Saturday, 27 January 2018 15:52

Tiny Desert Fireworks

Near the base of Factory Butte in the Upper Blue Hills of Central Utah, not far from Capitol Reef National Park, these sparse desert wildflowers - long past my limited capacity to identify - possibly a species of aster, caught my eye in the early morning light. The contrast between the highlighted plants and the shaded background of a volcanic ash outcropping seemed especially poignant in the late autumn. It was more than enough to draw my attention from the majesty of eroded mesas and deepening washes and into the immediacy of a wabi sabi moment.

 

A focal length of 450mm (300mm DX lens on a D800 full-frame camera)  gave me the narrow angle-of-view I wanted. An aperture of f/6.3 helped me limit the depth-of-field to the area near the plants and to soften the dark background; and a shutter speed of 1/25 second at ISO 100 gave me an overall medium exposure, considering the contrastiness of the scene.

 

Tiny desert fireworks was what it all seemed like to me: just your typical desert diversity and beauty.

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More in this category: « The Hills Are Alive

6 comments

  • Comment Link Donald McGowan Friday, 02 February 2018 12:39 posted by Donald McGowan

    Good Groundhog Day afternoon to Everyone. Since I wasn't in Punxsutawney with Phil, I cannot vouch for his early morning vigil, but in Western North Carolina it was touch-and-go as far as shadow-viewing was concerned. It will be as it will be, and may we enjoy it as we will.
    Thank you all for joining me for this conversation. I am delighted that each of you has seen fit to say something about a small bit of everyday beauty that can be so easily unnoticed in our rush to find and photograph the grand and the iconic. It is your eyes that inspire me to look more carefully everywhere.
    Hi Rosemary. As always, thank you for joining us. I would love to see your painted interpretation. Perhaps you'll share it with us. I appreciate your kind comment.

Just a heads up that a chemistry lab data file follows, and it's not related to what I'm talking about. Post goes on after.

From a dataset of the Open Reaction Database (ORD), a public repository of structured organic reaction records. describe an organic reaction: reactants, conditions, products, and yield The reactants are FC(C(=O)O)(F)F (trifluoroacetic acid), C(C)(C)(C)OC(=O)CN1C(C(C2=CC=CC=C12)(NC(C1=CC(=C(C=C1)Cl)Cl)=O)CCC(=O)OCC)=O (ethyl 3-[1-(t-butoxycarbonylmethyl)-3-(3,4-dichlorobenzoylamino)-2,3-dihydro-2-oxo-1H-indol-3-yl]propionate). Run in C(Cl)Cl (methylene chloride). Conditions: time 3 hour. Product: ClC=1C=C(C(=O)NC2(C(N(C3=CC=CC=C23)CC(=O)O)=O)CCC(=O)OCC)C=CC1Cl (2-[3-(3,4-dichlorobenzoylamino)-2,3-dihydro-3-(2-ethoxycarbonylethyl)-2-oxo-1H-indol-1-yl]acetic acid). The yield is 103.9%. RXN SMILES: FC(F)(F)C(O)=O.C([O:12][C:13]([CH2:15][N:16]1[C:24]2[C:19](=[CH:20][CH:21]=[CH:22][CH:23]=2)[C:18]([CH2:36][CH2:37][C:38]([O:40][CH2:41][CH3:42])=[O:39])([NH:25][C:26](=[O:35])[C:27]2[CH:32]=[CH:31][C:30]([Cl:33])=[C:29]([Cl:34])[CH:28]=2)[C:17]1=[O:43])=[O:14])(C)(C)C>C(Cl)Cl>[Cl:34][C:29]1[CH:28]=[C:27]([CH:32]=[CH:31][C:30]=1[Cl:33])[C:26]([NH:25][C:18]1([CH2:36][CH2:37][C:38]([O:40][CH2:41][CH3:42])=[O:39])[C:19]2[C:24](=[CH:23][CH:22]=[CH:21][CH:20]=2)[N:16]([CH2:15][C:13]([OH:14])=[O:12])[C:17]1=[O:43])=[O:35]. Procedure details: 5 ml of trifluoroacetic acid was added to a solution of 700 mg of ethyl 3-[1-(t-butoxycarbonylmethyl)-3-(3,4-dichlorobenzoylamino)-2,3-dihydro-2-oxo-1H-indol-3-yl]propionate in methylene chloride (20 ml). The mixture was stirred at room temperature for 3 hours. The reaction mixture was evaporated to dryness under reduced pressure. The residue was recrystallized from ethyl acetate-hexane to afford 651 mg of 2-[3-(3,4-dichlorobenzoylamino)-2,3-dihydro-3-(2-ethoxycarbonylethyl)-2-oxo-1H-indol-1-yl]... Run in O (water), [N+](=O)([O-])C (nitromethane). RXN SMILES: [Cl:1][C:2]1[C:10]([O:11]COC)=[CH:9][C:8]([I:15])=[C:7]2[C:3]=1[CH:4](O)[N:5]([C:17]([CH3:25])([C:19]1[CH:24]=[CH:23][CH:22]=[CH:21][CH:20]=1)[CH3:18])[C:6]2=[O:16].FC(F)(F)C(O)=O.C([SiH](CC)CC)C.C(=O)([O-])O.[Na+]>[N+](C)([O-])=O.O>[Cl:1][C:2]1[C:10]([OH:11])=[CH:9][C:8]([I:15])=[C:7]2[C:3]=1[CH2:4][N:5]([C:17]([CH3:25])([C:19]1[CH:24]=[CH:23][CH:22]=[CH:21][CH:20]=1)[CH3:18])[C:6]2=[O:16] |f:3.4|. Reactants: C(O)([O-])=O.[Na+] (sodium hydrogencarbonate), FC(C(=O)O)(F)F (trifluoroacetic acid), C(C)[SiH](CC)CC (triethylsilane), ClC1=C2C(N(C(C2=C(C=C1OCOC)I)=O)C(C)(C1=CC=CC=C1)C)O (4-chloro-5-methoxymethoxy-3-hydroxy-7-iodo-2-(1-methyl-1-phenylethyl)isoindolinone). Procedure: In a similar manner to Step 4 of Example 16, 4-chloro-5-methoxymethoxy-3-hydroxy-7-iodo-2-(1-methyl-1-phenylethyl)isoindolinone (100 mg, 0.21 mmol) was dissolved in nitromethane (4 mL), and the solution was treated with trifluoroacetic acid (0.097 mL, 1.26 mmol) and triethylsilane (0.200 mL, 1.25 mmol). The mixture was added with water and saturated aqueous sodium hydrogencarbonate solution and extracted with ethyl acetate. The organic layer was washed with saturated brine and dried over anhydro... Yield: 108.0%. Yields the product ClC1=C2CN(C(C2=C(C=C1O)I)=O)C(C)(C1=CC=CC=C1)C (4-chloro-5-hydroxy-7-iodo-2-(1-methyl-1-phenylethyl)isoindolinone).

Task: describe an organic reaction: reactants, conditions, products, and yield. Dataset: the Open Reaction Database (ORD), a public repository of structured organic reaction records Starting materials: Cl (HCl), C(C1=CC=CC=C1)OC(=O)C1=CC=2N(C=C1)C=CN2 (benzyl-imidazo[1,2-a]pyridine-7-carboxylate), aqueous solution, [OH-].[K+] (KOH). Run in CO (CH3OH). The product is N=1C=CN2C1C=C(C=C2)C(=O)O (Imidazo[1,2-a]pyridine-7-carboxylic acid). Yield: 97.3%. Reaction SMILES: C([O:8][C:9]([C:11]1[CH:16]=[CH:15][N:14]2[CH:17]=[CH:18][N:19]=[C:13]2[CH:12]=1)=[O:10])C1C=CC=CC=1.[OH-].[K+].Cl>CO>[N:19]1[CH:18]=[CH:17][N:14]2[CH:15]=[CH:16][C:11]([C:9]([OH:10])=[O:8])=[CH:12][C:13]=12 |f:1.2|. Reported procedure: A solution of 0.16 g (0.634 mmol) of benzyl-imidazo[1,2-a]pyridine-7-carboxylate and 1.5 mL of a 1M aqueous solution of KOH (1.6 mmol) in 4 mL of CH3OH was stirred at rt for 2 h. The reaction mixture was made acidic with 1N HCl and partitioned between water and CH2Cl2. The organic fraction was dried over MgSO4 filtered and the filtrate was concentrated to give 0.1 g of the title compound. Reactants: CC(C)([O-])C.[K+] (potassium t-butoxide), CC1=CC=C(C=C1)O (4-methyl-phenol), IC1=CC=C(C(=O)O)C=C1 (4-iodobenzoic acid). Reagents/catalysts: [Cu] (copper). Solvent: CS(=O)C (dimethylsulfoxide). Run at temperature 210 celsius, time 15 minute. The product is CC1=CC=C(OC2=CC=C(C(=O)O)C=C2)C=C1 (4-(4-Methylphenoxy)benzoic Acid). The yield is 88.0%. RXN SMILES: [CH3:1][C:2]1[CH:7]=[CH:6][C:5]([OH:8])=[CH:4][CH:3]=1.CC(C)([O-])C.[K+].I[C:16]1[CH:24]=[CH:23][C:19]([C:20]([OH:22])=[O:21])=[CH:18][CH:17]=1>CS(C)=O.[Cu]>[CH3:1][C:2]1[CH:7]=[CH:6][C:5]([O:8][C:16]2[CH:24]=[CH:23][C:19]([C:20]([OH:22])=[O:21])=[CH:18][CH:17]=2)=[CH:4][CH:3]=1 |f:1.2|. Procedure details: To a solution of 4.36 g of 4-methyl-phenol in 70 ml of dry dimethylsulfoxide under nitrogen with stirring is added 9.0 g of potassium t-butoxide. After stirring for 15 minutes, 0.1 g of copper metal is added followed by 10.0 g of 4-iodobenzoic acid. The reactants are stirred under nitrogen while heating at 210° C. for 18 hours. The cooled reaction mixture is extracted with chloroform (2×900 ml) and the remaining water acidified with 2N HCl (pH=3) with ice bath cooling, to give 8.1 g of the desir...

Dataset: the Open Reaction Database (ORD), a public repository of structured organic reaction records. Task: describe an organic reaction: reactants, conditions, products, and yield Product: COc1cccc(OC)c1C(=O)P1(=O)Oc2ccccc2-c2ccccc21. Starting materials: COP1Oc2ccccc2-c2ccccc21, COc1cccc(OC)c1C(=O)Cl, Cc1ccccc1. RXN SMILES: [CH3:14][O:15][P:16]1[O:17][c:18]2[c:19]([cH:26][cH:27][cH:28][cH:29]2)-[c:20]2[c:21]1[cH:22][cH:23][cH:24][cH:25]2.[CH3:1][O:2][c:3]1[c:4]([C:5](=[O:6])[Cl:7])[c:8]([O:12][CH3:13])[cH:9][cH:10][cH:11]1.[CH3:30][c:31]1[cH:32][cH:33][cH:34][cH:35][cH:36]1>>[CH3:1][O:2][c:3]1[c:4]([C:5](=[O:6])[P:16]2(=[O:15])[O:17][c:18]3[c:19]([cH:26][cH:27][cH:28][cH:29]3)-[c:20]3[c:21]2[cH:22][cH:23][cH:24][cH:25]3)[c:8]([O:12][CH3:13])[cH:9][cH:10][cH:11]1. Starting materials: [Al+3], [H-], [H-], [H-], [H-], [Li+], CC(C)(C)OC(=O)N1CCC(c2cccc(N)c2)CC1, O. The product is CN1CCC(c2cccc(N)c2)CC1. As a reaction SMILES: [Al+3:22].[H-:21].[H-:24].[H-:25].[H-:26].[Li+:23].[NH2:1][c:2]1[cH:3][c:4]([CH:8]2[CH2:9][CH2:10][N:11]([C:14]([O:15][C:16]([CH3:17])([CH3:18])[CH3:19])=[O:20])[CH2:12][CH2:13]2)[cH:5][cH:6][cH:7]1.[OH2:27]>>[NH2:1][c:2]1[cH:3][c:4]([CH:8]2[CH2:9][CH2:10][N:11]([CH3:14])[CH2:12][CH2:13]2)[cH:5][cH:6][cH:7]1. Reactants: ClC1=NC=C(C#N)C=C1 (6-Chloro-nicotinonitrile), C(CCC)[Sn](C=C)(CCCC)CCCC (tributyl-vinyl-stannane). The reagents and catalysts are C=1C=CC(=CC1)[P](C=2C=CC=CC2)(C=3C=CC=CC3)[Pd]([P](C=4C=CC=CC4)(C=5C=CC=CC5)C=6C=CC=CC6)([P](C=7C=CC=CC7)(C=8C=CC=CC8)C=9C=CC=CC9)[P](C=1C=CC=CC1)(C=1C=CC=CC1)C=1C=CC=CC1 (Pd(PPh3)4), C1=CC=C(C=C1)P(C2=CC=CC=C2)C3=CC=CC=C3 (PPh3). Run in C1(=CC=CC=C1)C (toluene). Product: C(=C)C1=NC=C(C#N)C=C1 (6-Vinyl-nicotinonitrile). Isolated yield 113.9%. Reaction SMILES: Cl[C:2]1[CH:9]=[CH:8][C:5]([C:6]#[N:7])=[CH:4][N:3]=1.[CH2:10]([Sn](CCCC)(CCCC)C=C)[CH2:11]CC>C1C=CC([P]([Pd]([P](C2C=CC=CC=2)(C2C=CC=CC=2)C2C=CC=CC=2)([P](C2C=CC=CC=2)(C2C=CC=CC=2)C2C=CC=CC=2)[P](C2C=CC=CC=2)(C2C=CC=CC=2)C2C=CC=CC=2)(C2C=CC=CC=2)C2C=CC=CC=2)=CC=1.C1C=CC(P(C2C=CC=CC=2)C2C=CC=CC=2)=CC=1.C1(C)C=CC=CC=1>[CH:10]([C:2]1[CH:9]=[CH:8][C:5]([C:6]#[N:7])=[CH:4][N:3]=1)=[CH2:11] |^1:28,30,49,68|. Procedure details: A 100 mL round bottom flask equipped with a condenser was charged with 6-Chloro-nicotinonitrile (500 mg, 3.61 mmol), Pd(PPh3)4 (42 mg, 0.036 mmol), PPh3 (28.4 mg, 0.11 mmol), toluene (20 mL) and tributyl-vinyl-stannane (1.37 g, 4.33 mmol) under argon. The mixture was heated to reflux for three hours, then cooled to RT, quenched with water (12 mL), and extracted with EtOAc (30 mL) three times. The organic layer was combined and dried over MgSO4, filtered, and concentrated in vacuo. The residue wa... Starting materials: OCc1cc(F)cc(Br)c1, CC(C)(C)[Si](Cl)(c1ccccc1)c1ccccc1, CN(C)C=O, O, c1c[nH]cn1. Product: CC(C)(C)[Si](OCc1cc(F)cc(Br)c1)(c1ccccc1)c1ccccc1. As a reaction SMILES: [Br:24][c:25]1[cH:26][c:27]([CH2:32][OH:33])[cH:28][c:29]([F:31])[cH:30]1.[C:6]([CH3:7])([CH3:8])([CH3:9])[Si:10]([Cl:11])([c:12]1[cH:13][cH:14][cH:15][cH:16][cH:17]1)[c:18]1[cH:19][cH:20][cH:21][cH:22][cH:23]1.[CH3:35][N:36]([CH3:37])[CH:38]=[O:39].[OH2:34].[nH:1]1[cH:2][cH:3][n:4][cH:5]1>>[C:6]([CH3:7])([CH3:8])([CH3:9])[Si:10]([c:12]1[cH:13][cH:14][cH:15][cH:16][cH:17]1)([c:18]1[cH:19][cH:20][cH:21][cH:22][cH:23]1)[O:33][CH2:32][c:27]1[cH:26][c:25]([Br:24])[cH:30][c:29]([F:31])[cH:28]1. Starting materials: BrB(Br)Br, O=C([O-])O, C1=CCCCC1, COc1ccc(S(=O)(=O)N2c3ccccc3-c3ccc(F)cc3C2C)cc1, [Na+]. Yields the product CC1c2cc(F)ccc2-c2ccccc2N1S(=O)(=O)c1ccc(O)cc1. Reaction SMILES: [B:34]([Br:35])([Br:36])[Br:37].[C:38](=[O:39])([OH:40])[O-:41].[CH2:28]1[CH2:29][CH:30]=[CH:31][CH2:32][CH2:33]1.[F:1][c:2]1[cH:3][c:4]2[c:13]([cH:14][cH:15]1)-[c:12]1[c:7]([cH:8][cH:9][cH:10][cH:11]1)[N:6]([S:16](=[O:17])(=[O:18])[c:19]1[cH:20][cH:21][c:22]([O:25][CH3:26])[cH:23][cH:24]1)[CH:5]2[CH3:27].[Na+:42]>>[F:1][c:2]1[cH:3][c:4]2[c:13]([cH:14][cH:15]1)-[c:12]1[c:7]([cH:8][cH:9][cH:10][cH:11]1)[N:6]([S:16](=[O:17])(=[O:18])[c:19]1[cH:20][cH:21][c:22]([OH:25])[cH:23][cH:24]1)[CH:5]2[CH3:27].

Hey Joel. I am grateful for your waxing laconic. Novels are not necessary to describe the beauty at our fingertips, but the message is quite sufficient. Thank you.
    Hi Michael. It's always great to have you with us, and especially to have you comment on the seemingly mundane and trivial with such kind words. I know your capacity for visualizing the beautiful and so your comments are all the more appreciated. I was looking this morning at some images from Trustom Pond and thinking how fortunate you are to have such wonders so close at hand. Walk in Beauty, my friend.
    Hey Michelle. I am very grateful to you for noticing and commenting on the confluence of my descriptive words and the nature of the thing described. I was pleased to find a way to join them together, for it is so often that the complementarity aids in the greater effectiveness of each.
    Hey Chuck. It is great to have you with us, my friend. Yes indeed, you and I have have some wonderful opportunities to engage with both the expansiveness and the intimacy of the Southwest' great beauty; and we have appreciated that the one is absolutely no more magnificent that the other. Thank you for enlarging that idea for us. We look forward to seeing you soon to hear what you've been up to.
    I am so very grateful to all of you for spending some words to share some thoughts on the world around us everywhere we choose to look. Be safe and be well.

  • Comment Link Chuck Coburn Wednesday, 31 January 2018 10:47 posted by Chuck Coburn

    Don, the beauty of the image immediately brought to mind how many people only see the vast expanse of nothing in the Southwest(in their eyes), and yet I know from the experience of being there how wrong they are. Thank you for showing another form of beauty in the Southwest.

  • Comment Link Michelle Monday, 29 January 2018 16:34 posted by Michelle

    Don, The message that introduced the image was perfect. Happily, your photo matched. Thanks, Michelle

  • Comment Link Mike DiStefano Monday, 29 January 2018 14:36 posted by Mike DiStefano

    Howdy Don, You have the eye to see the unseen. Most people and even some photographers would have just walked on by this beautiful scene.

  • Comment Link Joel Prce Sunday, 28 January 2018 16:51 posted by Joel Prce

    Lovely!

  • Comment Link Rosemary Benson Sunday, 28 January 2018 13:22 posted by Rosemary Benson

    Would be interesting to paint!

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